Prevention and minimizing the damage of overheating your truck
By Dan Deary, posted in Phoenix vehicle safety on June 05, 2014
There can be many reasons why your truck can overheat on you. You’ve been neglecting some of your regular maintenance to save time and money, or maybe your truck isn’t as new as it used to be. Whatever the reason there can be many factors in a truck overheating, and with summer coming on strong, now is the time to know the warning signs and what to do if it happens when you are on the road.
Your vehicles cooling system is its first line of defense between the elements and the heart of your vehicles systems.
Some of these preventative steps seem trivial but they are worth mentioning. Before you get on the road make sure you:
- Check your fluid levels. Most vehicles will have a reservoir where your engine coolant is and a line/marker where it should be maintained. Make sure to keep it where it should be for optimum performance. You may have to look at your owners manual for the proper level.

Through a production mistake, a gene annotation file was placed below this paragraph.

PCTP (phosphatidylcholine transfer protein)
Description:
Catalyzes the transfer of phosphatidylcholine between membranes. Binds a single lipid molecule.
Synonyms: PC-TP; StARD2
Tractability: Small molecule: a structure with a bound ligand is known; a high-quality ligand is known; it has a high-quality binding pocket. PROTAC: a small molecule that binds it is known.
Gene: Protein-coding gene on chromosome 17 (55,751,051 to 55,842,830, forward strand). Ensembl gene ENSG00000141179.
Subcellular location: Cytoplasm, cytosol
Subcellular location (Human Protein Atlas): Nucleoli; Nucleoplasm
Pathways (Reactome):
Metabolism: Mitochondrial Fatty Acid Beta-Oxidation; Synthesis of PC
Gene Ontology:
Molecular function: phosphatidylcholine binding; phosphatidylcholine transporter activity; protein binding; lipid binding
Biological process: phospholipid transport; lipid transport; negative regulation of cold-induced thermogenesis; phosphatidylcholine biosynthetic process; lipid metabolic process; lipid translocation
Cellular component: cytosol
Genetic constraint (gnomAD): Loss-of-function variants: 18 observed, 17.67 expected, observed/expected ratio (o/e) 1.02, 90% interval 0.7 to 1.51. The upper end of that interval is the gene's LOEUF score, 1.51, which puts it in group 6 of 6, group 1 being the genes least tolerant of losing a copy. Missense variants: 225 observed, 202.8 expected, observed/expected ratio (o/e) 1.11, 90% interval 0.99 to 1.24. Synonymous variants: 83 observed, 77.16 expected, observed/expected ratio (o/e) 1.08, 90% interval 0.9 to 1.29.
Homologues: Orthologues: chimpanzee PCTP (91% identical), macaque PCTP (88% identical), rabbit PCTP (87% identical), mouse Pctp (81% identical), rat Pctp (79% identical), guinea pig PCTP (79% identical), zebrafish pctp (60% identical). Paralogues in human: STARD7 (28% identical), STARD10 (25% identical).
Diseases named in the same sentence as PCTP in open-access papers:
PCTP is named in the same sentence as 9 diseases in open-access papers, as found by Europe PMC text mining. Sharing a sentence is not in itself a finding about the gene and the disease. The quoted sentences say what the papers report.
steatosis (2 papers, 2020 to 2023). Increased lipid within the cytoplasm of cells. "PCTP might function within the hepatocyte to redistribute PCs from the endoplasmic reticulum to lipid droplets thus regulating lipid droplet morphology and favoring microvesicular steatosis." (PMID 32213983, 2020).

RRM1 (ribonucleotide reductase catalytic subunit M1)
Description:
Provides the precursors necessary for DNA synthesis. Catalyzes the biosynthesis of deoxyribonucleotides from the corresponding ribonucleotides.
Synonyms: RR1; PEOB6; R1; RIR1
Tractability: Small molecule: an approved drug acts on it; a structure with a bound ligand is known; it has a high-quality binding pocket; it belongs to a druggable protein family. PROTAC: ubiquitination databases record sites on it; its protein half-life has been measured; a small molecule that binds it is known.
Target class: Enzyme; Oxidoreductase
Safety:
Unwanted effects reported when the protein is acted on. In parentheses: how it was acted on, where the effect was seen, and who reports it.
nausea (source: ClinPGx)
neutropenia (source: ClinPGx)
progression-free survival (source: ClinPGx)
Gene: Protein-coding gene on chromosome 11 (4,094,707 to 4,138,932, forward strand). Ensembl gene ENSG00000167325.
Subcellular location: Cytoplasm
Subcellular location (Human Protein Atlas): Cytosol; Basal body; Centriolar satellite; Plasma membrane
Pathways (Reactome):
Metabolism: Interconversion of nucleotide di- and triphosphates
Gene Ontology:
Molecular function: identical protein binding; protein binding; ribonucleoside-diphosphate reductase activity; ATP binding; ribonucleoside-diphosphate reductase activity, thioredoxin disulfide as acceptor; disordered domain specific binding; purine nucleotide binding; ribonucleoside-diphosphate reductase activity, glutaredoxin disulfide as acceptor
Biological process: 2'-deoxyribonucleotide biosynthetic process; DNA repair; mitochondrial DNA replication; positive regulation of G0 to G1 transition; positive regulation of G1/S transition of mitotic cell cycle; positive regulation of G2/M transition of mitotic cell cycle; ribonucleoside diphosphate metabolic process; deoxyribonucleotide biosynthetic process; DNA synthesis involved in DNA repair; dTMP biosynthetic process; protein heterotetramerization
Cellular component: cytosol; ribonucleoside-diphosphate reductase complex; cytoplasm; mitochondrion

- Check your engines manual or manufacturers specifications for the type of coolant to use or the water to coolant mixture. Your engine doesn’t need water or coolant alone it needs a mixture of the two to keep it within the proper boil-up/freeze-up temperature range. Also read the coolant packaging, the type of coolant you need may be preblended which would be a lot less of a headache when topping it off. Keep coolant on you as well if you’re noticing problems or are concerned with overheating.